From Equal Civil Partnerships
This Friday morning MPs will debate Tim Loughton’s private member’s Bill to end the ban on opposite-sex civil partnerships. Currently, civil partnerships are available only to same-sex couples.
The Bill is titled: Civil Partnerships, Marriages & Deaths (Registration Etc.) Bill.
Following recent ministerial changes, the government has gone back on its commitment to support reform. It now wants more time to deliberate. Nevertheless, it estimated that a majority of MPs back equality.
A petition calling for equal civil partnerships has over 80,000 signatures.
View and sign the petition HERE:Find out more about the Equal Civil Partnerships (ECP) campaign: www.equalcivilpartnerships.org.uk
Peter Tatchell, human rights campaigner, is backing the Bill; having championed equal civil partnerships since they were first proposed in 2003 for same-sex couples only. He said:
It’s time for ‘straight’ equality. It cannot be right that same-sex couples now have two options, civil partnership and civil marriage, whereas opposite-sex partners have only one option, marriage.In 2016, the Isle of Man became the first part of the British Isles to open up civil partnerships to opposite-sex couples. If the Isle of Man can have civil partnership equality why not the UK?The government’s public consultation in 2012, involving over 200,000 submissions, found that 61% of respondents supported allowing opposite-sex couples to have a civil partnership. Only 24% opposed.In a democratic society, everyone should be equal before the law, with the same rights and responsibilities. It is outrageous that for 14 years successive governments have been unwilling to legislate equality.
The founders and lead opposite-sex couple in the Equal Civil Partnerships (ECP) campaign are Charles Keidan and Rebecca Steinfeld.
Charles Keidan explained:
Currently, more than three million unmarried couples in the UK cohabit. That’s an average of over 4,500 couples per parliamentary constituency. Two million children in the UK have parents living together as unmarried couples.Over 80,000 individuals have signed our petition in support of equal civil partnerships. The vast majority of those polled are in favour of the extension of civil partnerships, according to Populus.Same-sex civil partnerships remain popular in the LGBT community. The number formed in England and Wales rose from 861 in 2015 to 891 in 2016, an increase of 3.4%, according to the Office of National Statistics. There is every reason to believe they would appeal to a sizeable number of different-sex couples if they were legalised.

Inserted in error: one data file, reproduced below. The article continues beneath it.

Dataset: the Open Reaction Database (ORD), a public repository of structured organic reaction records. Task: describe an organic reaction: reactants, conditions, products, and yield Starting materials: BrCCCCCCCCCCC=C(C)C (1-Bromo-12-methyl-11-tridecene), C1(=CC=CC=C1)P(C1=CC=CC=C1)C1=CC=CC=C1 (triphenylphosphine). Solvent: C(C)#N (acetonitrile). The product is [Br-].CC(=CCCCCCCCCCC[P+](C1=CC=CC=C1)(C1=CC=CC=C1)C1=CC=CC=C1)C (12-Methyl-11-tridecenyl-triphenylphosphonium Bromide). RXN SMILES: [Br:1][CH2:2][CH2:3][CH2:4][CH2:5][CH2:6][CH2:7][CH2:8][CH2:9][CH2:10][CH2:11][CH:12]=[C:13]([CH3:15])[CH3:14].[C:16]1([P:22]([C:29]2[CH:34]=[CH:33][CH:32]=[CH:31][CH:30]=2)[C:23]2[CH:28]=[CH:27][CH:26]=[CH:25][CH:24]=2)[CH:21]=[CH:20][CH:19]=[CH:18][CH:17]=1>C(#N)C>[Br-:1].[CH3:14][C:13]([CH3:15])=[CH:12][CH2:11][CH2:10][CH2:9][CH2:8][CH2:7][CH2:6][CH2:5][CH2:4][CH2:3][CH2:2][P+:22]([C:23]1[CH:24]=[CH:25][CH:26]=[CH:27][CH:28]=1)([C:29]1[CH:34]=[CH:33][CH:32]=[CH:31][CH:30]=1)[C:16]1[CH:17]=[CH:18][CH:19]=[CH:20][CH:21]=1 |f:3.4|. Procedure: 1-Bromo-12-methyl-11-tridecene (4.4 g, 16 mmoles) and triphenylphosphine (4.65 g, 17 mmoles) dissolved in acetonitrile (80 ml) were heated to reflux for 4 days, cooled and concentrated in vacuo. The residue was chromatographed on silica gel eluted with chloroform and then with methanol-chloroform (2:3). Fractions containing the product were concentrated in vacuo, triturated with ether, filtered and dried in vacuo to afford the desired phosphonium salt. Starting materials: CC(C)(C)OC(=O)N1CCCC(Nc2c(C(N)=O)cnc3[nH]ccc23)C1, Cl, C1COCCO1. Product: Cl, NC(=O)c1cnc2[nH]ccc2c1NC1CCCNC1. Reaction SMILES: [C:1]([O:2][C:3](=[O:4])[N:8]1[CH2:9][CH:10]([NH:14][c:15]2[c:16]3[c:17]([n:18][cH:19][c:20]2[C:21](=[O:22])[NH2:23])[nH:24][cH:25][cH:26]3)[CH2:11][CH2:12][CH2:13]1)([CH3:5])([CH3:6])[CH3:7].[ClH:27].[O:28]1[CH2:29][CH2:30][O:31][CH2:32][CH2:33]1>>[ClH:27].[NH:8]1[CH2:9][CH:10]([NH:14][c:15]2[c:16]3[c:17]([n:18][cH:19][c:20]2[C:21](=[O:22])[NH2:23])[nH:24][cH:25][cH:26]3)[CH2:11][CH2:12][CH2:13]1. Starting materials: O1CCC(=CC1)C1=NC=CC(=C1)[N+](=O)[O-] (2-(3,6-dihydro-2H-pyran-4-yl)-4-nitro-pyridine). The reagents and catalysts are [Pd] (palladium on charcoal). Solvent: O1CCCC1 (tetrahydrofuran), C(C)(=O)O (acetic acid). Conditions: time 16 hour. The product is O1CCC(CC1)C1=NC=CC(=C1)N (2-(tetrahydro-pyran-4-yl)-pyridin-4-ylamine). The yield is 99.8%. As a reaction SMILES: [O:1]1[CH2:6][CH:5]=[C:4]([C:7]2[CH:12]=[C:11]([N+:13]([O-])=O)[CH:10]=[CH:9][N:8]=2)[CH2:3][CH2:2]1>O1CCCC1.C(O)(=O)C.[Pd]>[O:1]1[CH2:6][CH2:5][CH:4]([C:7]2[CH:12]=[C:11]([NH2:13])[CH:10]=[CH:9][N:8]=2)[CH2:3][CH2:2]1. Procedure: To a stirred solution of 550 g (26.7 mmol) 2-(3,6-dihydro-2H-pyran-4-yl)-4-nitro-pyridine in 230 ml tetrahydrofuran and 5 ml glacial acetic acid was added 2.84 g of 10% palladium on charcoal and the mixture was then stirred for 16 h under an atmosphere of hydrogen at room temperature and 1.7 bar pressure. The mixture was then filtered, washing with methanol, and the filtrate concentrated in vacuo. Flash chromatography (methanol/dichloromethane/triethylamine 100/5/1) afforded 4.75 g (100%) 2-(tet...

Rebecca Steinfeld added:
The current situation is self-evidently unfair. Civil partnerships promote stable families and protect children. They should be available to everyone. There is no such thing as common law marriage. This leaves unmarried couples and their children vulnerable.Couples choose not to marry for many reasons: its history, cost and past bad experiences. The State’s responsibility is to protect children, not judge their parents: children should not be placed at risk, just because their parents don’t marry.The number of same-sex couples opting for civil partnerships increased last year, despite the introduction of same-sex marriage. This shows that the demand for civil partnerships is not going away and it is likely that many different-sex couples would like this option. There is cross-party support for equal civil partnership legislation.